Tue, Mar 25
PANTHER at Lee’s Palace Rating: NNN
Musicians are fully aware that some nights will be better than others, but taking the stage on a cold night when exactly six people stare back at you in a room that holds hundreds can make you rethink your career path.
Portland’s pop noisemakers Panther (not Brooklyn Vice boys Panthers) played what might politely be called an intimate performance. The looks on multi-instrumentalist Charlie Salas-Humara and drummer Joe Kelly’s faces as they tore through echoey vocals on jittery dance-punk tracks from their new joint, 14kt God, suggested the duo didn’t see it that way.
But they didn’t half-ass it, even if the situation encouraged apathy. Though they walked out of Lee’s without much gate, they left with their heads up. It made you wish the sound of 12 hands clapping could be so much louder.
Thu, Mar 27
PITTER PATTER MUSIC FESTIVAL Rating: NNNN
Local booker Keith Hamilton’s second annual Pitter Patter Festival featured 100 bands playing 14 venues in five cities over four nights. And this year’s lineup was actually stronger pound for pound than Canadian Music Week.
Playing at Kensington’s Supermarket, local shoegazers Fjord Rowboat – fresh from inking a distro deal with Japan’s Quince Records – filled the room with reverb and fog, debuting a stellar set of new material. Fans of Ride, Adorable and Bloc Party’s first record should check these guys out.
Crashing into the airtight bill at Sneaky Dee’s (which also included Lunchmeat and Anagram), I caught a killer set by the Mark Inside. Reinvigorated by a month spent recording and gigging in London, England, TMI’s bluesy garage onslaught had fans crowd-surfing to new tunes like Storms and Can’t Take Her With You.
Another treat was the top-secret debut of the revamped Diableros lineup Saturday afternoon at Supermarket. New to the band are the aforementioned Hamilton, Mike Duffield (both ex-Postage Stamps) and Fjord Rowboat’s Craig Gloster on Farfisa. Holdovers Pete Carmichael and Ian Jackson traded smiles onstage; the impressive new unit definitely sounded ready for the country.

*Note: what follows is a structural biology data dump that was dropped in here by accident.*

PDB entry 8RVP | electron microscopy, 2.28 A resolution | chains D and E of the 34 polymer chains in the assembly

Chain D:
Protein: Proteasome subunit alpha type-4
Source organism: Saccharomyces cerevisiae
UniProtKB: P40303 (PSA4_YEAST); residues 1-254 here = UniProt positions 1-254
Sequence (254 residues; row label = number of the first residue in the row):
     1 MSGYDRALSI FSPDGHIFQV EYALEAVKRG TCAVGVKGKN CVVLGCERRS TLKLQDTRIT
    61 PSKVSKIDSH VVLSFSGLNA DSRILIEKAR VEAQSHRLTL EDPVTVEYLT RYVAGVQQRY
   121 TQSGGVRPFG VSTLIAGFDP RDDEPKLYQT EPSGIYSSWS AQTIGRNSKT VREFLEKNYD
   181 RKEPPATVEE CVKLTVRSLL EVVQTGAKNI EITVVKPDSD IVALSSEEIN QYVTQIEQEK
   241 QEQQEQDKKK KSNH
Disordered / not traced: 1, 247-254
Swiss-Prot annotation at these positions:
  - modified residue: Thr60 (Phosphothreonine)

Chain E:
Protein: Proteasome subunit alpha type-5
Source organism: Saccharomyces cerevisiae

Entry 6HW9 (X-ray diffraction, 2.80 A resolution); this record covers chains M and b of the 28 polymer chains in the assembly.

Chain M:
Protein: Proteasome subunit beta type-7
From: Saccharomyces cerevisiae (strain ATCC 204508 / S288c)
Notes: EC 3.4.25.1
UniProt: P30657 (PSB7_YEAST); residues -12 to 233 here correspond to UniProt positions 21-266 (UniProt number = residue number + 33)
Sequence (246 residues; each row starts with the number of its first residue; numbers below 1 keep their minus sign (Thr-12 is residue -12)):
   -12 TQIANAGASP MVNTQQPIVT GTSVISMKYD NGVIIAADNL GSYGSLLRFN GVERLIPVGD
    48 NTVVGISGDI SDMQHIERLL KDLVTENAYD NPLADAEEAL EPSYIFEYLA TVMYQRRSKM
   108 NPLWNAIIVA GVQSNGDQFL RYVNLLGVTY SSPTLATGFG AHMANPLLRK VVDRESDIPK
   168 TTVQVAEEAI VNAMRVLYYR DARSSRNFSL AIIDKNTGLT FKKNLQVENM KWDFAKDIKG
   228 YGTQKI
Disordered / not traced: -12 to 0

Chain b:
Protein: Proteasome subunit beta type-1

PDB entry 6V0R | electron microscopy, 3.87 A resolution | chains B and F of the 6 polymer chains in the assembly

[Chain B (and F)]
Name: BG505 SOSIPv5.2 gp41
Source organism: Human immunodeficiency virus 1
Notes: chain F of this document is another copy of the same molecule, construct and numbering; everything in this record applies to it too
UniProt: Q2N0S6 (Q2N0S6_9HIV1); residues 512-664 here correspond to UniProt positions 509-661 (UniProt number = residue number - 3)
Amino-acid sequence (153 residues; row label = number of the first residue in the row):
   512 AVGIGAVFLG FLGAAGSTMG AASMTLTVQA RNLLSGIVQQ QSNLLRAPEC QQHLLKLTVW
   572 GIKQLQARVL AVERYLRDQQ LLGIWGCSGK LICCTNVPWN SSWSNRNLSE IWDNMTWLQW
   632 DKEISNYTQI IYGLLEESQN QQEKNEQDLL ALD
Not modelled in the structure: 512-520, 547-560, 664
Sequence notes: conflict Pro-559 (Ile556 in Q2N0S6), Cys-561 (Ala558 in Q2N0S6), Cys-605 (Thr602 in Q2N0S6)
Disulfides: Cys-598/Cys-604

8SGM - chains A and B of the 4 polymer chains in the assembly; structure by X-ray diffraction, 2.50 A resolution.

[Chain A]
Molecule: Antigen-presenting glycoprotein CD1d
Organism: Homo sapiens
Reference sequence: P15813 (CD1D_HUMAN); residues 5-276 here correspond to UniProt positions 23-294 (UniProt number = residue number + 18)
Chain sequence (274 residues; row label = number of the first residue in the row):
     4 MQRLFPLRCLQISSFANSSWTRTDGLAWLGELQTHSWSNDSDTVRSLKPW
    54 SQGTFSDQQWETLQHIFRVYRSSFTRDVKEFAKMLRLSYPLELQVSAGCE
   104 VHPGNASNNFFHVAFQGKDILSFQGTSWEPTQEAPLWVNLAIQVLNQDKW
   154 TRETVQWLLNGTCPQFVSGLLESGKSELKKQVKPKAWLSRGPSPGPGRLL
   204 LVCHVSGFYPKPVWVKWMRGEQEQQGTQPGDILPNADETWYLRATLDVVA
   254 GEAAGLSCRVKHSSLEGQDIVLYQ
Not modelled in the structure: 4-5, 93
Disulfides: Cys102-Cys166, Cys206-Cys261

Sun, Mar 30
SUNSET RUBDOWN at Lee’s Palace Rating: NNN
It’s not like they weren’t trying, bless their artsy little Montreal hearts, but everyone’s favourite Wolf Parade side project must have had one hell of a case of the dreaded Sundays. A little more life from the band would have made a world of difference.
What we got was still a very entertaining display of Sunset Rubdown’s swirling, cartoonish, maniacal melodies that burst out of the percussion-heavy and theatrical arrangements sounding like the love children of circus midway music, show tunes and jittery indie rock.
There were a few glimpses of boisterousness and electricity from singer Spencer Krug, whose intensity came and went while he showed off some real pretty chops on the keys. Their onstage chemistry felt more like friends hanging out than performing, so it was hard to believe that Sunset Rubdown usually flail about so much. Maybe chalk it up to bad hangovers.
THE ROOTS at the Kool Haus Rating: NNN
Philadelphia’s finest live hip-hop group, the Roots, and Toronto have had a heavy PDA-endorsing love affair since before the days when Jill Scott performed the hook for You Got Me at the Guvernment in the late 90s. They returned in support of their upcoming album, Rising Down, but didn’t pull any new tricks out of their admittedly extensive arsenal.
Martin Luther sang up a storm, Kamal’s keyboarding was sweetness, ?uestlove delivered his robust percussion (and occasional vocal enhancement) with a veteran’s confidence, and Black Thought rocked the mic for a breathless two hours (but still failed to engage the crowd completely – and they wonder why they haven’t blown up). The 10-minute Bob Dylan tribute and modern rap medley elevated the experience, but next time the Roots should give the people more of either their brand-new material or their deep back catalogue. Proceed isn’t enough!